Configuring your build environment is the single most important step in building KDE. Luckily, KDE frameworks development libraries are packaged by most major distributions. In general, building and installing user space programs such as Calligra can be done safely without altering any system files. Whenever possible, it is recommended that you build KDE using your normal user account. Unless you are interested in changing the behavior of your system, you should build with a normal account. Even if you are a a KWin or Plasma developer wishing to test a full KDE session with compositing effects, there are ways to construct the desired testing bed entirely within your normal user account, e.g. running Plasma through a nested X server using xypher.
However, to permanently alter your KDE/Plasma desktop environment through new System Configuration Modules and the like, you will often need to install shared libraries and other files in system folders. In these cases, bad installation can render your system unstable or your desktop environment unusable. Always take caution before executing any commands as root! A
sudo make install can not always be undone by a simple
sudo make uninstall. Technologies like containerization may help solve these problems in the future, but current distribution systems have no way to monitor the alterations you make to system shared libraries as the system administrator. Always keep records of what you are doing and make sure you know how to access the install logs to give yourself a better chance of reverting files by hand if necessary. And of course, please keep high quality, frequent backups of your data.
A set of configuration scripts and bash commands are provided as a recommended configuration when building KDE manually. If you use these as provided then your KDE build will be a lot easier and it will be easier for you to find support online. The one disadvantage to these scripts is that they hide important details from you which you may want to learn about. However the scripted and by-hand methods are completely interchangeable so once you are comfortable building KDE using the scripts you can learn more by doing everything yourself.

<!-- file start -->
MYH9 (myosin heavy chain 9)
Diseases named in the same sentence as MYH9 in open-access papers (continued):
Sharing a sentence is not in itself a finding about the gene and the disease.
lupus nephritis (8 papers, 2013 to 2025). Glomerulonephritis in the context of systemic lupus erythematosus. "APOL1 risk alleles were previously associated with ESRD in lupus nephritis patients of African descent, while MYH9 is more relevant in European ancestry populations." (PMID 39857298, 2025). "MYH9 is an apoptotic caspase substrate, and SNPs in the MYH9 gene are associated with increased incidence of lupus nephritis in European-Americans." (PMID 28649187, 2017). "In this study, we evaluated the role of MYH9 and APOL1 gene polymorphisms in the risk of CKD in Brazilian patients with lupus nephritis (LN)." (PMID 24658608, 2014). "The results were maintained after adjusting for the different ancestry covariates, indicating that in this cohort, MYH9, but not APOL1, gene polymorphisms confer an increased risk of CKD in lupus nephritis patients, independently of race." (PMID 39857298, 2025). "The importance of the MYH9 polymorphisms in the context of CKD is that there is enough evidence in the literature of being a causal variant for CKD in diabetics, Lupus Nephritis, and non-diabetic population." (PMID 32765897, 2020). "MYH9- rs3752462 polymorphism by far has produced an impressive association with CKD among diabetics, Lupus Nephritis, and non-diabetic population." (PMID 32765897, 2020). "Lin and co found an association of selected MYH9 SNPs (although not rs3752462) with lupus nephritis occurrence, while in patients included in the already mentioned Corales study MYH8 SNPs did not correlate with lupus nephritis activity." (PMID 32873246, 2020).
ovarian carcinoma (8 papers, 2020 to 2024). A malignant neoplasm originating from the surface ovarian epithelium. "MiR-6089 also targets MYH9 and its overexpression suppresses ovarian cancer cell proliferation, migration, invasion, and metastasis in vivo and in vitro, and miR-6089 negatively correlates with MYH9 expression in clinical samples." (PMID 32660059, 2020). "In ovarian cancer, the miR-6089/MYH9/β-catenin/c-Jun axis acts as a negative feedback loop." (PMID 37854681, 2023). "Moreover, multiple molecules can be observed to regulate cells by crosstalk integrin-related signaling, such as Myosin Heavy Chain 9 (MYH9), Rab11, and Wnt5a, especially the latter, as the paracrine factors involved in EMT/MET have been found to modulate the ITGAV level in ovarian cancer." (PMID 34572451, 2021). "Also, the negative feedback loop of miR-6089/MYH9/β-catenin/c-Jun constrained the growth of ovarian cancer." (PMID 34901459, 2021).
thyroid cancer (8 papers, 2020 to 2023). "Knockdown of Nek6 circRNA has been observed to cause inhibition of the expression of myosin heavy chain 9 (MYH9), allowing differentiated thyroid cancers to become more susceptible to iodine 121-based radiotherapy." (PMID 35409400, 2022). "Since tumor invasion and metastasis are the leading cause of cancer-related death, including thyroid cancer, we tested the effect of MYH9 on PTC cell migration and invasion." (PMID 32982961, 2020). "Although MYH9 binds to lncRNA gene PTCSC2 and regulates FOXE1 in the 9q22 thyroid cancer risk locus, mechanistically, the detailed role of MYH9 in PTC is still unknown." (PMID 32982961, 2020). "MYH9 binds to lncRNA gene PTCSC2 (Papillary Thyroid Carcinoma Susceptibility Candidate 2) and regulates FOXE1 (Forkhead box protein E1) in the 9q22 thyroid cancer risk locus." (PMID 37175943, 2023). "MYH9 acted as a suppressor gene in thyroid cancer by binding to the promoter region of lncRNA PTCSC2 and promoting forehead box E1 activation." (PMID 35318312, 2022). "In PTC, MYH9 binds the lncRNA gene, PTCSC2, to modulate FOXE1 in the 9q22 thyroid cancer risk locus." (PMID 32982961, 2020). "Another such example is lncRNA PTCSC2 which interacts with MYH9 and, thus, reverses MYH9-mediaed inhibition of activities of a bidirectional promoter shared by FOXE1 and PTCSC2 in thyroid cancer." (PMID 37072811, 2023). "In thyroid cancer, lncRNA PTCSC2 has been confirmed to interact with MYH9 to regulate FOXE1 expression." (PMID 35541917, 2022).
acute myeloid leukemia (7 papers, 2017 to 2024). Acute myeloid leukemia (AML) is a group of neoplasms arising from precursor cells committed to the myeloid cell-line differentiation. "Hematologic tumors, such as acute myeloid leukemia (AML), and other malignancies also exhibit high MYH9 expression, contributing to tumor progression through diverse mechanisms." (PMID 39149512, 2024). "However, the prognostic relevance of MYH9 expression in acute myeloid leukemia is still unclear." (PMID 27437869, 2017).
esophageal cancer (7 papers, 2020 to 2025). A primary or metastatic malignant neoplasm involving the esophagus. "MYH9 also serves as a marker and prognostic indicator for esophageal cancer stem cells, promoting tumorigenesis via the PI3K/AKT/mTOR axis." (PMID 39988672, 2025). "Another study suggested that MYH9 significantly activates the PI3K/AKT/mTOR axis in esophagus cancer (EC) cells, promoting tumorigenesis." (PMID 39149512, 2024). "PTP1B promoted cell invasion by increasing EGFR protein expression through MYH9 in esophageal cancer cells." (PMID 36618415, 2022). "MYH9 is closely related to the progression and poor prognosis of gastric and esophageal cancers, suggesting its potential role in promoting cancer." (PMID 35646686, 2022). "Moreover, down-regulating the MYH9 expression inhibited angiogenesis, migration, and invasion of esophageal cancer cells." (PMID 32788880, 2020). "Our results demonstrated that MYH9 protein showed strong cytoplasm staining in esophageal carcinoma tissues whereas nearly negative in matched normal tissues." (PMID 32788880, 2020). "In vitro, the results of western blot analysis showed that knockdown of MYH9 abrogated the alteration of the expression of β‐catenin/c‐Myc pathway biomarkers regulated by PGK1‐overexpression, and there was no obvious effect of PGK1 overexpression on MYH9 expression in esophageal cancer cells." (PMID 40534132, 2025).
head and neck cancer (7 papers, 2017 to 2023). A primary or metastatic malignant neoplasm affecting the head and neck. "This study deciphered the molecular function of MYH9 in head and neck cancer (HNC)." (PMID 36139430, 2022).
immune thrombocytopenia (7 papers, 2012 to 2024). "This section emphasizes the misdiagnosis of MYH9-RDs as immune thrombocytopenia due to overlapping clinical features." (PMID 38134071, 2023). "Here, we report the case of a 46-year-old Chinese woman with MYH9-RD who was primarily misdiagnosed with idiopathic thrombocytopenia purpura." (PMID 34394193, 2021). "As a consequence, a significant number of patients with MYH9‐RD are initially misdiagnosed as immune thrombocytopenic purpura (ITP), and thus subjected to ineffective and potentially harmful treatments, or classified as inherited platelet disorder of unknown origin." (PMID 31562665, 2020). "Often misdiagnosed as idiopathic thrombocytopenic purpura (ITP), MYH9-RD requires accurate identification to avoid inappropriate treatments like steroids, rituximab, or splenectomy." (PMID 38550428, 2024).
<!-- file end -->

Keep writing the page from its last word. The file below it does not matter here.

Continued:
If you want to do the work by hand you can follow the detailed instructions else continue here on.
This section provides information about required and optional software packages needed to build the KDE applications.
Follow this page to install the required dependencies.
Let's setup a "kde:" prefix for git commands. Add the following text to your ~/.gitconfig:
[url "git://anongit.kde.org/"] insteadOf = kde: [url "ssh://firstname.lastname@example.org/"] pushInsteadOf = kde:
If you are behind a firewall, add the following text to your ~/.gitconfig :
[url "https://anongit.kde.org/"] insteadOf = kde: [url "ssh://email@example.com/"] pushInsteadOf = kde:
kdesrc-build is a user-space package manager. It is used to compile KDE-related projects from source, and to install them into a designated directory. (see current master here)
This guide assumes that
Make sure to adapt these steps to your needs.
Start off by installing kdesrc-build and creating a basic configuration file:
mkdir -p ~/kde/src cd ~/kde/src git clone kde:kdesrc-build cd kdesrc-build # Install a symlink of kdesrc-build to a location in PATH mkdir ~/bin ln -s "$PWD/kdesrc-build" ~/bin export PATH=~/bin:$PATH
You will need to append the line
export PATH=~/bin:$PATH to your ~/.bashrc so
kdesrc-build is available in PATH whenever you open a terminal. Also check that PATH variable is not set to anything by default in .bashrc file
The easiest way to prepare your system is to use the wizard to create the ~/.kdesrc-buildrc you will need, the default options should be ok
Note: do not quote or escape any file paths.
If you get an error saying "Unable to run the dialog(1) program" or similar, then install the "dialog" package, such as by running "sudo apt-get install dialog" on Debian / Ubuntu / KDE NEON.
2017-04-23: User question:
2018-01-21: Dev response: